Though speech interfaces have been slowly gaining in popularity, this week saw a lot of talk about Google’s speech recognition or voice search algorithms. This is a big step not because it uses speech recognition, but how it does it. As described in Technology review article, it models and uses context effectively. As described in this article:
Speech-recognition systems, however, remain far from perfect. And people’s frustration skyrockets when they can’t find their way out of a voice-menu maze. But Google’s implementation of speech recognition deftly sidesteps some of the technology’s shortcomings, says Glass.
And this is accomplished, among other things, using:
Fortunately, Google also has a huge amount of data on how people use search, and it was able to use that to train its algorithms. If the system has trouble interpreting one word in a query, for instance, it can fall back on data about which terms are frequently grouped together.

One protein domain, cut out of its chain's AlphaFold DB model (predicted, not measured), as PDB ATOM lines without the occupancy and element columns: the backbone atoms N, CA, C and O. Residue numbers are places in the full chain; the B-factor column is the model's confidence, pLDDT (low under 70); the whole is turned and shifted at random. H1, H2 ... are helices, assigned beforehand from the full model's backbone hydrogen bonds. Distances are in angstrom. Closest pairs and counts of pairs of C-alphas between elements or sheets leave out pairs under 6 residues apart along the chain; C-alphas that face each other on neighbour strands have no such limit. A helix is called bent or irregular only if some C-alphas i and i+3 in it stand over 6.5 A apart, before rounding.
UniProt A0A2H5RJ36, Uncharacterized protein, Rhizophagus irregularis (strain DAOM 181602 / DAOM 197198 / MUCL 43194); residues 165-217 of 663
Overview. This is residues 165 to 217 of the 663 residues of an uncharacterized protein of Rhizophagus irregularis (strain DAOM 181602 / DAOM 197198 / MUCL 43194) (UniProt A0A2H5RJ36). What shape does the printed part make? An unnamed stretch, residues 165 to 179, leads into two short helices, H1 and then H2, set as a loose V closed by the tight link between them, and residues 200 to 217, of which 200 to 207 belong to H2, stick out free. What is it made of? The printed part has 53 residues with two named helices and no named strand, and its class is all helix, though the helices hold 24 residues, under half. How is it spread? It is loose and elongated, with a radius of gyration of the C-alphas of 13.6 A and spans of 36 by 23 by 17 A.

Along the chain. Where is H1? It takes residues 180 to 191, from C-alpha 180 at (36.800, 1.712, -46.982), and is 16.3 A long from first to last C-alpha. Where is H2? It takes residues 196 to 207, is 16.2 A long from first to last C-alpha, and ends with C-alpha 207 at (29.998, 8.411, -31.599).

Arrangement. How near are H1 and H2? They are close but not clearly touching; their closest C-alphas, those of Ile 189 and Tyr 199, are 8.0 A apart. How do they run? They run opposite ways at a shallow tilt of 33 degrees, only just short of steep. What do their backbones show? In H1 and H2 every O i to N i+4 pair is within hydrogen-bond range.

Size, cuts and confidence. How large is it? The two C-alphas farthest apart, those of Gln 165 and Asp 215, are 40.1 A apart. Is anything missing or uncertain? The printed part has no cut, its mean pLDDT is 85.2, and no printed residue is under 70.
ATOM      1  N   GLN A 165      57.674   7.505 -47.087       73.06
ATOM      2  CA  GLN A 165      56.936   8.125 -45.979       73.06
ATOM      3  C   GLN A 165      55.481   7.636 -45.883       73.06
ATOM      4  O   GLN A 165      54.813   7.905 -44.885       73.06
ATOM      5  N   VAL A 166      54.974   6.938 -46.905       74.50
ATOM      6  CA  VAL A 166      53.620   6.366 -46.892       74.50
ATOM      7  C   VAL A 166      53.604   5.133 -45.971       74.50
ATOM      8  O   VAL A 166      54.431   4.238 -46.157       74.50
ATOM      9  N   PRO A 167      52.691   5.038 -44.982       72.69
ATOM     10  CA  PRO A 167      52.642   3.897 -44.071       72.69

Google also had a useful set of data correlating speech samples with written words, culled from its free directory service, Goog411. People call the service and say the name of a city and state, and then say the name of a business or category. According to Mike Cohen, a Google research scientist, voice samples from this service were the main source of acoustic data for training the system.